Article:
“We’ve been here about a week now,” Sears said. “We’re trying to open up a crack in the wall, so to speak, where equestrians can get through when they need to. We have plenty of people offer us trailers through, but that’s not the problem. It’s the state denying us the right to use the public thoroughfare. We pay taxes for it and have a legal right to its use, and you have to protect that.”

It appears Sears tried to make this trek last year except going north instead of south. Emails corresponding with California Highway Patrol (CHP) state in February 2018, arrests were made of the 3 Mule party for not leaving the thoroughfare.

“The Mules will expect the events of last year not be repeated,” stated an email from Sears on Jan. 21 and posted on the website www3mules.com. “In a few days, the Mules will be arriving to Old Pacific Highway Trail/Las Pulgas Road. The Mules are requesting a trailer ride to Oceanside in the 7.9-mile stretch of I-5 that is closed off to pedestrians and equestrians. Last year rather than using the trailer acquired by CHP to transport us thru the 7.9-mile CALL-DUN-DRUM (which is described on Sears’ website as a disorienting lack of common sense use), CHP used the service of the Humane Society trailer to take Little Girl 30-miles to Escondido Animal Shelter and myself 15-miles to Vista Detention Center.”

Without the thoroughfare, Sears said it severely hinders his ability to move around.

“They’re not providing avenues for the horse. The horse is being pushed aside, but we’re not going to watch it be destroyed,” he said.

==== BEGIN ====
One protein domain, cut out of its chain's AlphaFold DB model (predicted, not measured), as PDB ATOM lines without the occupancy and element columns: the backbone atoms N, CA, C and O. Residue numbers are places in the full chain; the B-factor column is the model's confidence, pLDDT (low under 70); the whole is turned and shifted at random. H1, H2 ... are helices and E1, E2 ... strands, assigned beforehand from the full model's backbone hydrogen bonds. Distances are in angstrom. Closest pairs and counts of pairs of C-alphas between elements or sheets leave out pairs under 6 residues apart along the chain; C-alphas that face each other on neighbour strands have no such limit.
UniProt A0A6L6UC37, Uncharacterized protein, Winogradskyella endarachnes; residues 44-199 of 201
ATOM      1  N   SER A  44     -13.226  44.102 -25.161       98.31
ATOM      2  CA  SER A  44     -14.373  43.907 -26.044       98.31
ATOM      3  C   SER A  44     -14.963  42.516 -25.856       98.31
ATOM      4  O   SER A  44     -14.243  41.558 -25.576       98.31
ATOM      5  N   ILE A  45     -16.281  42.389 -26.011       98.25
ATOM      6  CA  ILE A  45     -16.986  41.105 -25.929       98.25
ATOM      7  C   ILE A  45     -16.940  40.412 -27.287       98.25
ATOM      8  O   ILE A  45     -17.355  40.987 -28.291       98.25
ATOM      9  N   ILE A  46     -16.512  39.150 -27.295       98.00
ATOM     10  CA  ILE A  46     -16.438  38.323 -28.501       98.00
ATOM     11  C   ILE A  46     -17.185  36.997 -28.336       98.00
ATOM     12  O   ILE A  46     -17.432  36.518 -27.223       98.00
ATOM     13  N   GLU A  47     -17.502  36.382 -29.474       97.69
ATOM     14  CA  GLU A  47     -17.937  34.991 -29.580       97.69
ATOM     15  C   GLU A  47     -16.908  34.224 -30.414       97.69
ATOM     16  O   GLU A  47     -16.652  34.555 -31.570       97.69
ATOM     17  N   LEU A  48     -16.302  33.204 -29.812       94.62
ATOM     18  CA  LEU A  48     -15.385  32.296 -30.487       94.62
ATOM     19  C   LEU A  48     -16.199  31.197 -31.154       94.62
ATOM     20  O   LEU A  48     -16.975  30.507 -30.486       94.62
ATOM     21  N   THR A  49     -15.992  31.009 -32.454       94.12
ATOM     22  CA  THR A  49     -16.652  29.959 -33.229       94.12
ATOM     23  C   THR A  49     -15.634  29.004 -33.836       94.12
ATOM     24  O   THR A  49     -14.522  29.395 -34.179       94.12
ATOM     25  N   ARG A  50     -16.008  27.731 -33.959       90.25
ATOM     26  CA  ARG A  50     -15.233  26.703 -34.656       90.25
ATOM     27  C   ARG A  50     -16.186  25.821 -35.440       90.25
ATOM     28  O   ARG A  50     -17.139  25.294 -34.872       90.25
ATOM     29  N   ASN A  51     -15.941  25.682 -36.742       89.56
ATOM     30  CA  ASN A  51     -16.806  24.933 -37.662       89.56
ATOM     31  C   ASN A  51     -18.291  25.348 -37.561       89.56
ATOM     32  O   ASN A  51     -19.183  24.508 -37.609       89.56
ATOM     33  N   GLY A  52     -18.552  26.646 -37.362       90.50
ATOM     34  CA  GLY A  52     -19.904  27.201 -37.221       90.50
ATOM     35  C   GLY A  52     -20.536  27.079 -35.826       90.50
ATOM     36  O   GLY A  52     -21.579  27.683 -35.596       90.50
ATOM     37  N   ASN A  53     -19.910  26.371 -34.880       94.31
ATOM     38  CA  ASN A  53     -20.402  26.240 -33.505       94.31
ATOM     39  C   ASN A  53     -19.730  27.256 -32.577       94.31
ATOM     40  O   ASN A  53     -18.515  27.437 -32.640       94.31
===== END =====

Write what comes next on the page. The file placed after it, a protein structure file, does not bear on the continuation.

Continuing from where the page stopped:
CHP responded by saying that it has no legal obligation to provide a trailer or to order Camp Pendleton to open its thoroughfares, but the department did offer alternative pedestrian trails that lead around Camp Pendleton. Sears has disputed their offers and he said he has contacted the department about this matter.

San Clemente Times has reached out to CHP in Oceanside to find out whether these arrests happened. However, Sears has provided a list of citations he’s received in recent years, including one in San Clemente in 2015 where he says an officer cited him for camping in the city limits. He said in an email to the city that he had stopped because of Little Girl sustaining an injury and he wanted to seek help.

Since then, the Ninth Circuit Court of Appeals in Boise, Idaho ruled last year that cities cannot expel people from camping on public property unless the city can provide a place to shelter them. San Clemente has another ordinance that prohibits people from camping in public canyons on days where fire danger is high.

John Sears and Little Girl. Photo: Eric Heinz
John Sears and Little Girl. Photo: Eric Heinz

Sears is trying to get to Imperial Beach and then he’ll turn back north when the weather heats up a little more.

Sears stayed the night as he always does: in a tent on land where he’s tentatively permitted to stay and find a safe place for the remaining mule. He carries cooking equipment wherever he goes.

“It’s been an evolving story for us, just about who we are and what we’re doing, and it’s getting better all the time,” Sears said. “Our life is clean, simple, and we’re not interested in staying anywhere long.”

Just as SC Times was leaving, this was heard nearby.

“Take a picture!” one man from a beige SUV called out as he was departing the strip mall parking lot.

Since 3 Mules arrived, social media has been giddy about the nomadic neighbor. People are seen all over the website and platforms taking selfies with Little Girl and Sears.

People can follow Sears’ journey at www.3mules.com, which has all the links to his social media, blog and other materials.

Article updated for clarification at 12:30 p.m. on Feb. 4.